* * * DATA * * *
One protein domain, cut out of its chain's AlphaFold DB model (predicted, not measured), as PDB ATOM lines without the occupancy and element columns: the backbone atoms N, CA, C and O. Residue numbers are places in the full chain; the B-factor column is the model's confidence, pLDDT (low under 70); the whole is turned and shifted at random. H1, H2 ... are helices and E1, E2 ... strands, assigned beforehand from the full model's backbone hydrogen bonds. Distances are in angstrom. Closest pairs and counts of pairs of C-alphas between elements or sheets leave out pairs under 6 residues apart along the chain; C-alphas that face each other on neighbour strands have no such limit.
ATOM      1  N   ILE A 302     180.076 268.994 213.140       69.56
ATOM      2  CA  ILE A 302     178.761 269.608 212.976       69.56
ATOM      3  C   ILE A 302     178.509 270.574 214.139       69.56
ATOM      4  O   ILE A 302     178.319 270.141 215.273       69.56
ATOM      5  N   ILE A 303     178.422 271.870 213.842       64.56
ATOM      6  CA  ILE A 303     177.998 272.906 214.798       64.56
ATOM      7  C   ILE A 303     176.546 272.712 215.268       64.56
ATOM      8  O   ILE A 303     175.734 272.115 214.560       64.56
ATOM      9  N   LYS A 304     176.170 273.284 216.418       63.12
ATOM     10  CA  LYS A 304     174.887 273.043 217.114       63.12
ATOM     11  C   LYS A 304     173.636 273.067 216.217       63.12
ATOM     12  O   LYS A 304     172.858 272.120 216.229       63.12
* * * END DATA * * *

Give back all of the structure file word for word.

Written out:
One protein domain, cut out of its chain's AlphaFold DB model (predicted, not measured), as PDB ATOM lines without the occupancy and element columns: the backbone atoms N, CA, C and O. Residue numbers are places in the full chain; the B-factor column is the model's confidence, pLDDT (low under 70); the whole is turned and shifted at random. H1, H2 ... are helices and E1, E2 ... strands, assigned beforehand from the full model's backbone hydrogen bonds. Distances are in angstrom. Closest pairs and counts of pairs of C-alphas between elements or sheets leave out pairs under 6 residues apart along the chain; C-alphas that face each other on neighbour strands have no such limit.
ATOM      1  N   ILE A 302     180.076 268.994 213.140       69.56
ATOM      2  CA  ILE A 302     178.761 269.608 212.976       69.56
ATOM      3  C   ILE A 302     178.509 270.574 214.139       69.56
ATOM      4  O   ILE A 302     178.319 270.141 215.273       69.56
ATOM      5  N   ILE A 303     178.422 271.870 213.842       64.56
ATOM      6  CA  ILE A 303     177.998 272.906 214.798       64.56
ATOM      7  C   ILE A 303     176.546 272.712 215.268       64.56
ATOM      8  O   ILE A 303     175.734 272.115 214.560       64.56
ATOM      9  N   LYS A 304     176.170 273.284 216.418       63.12
ATOM     10  CA  LYS A 304     174.887 273.043 217.114       63.12
ATOM     11  C   LYS A 304     173.636 273.067 216.217       63.12
ATOM     12  O   LYS A 304     172.858 272.120 216.229       63.12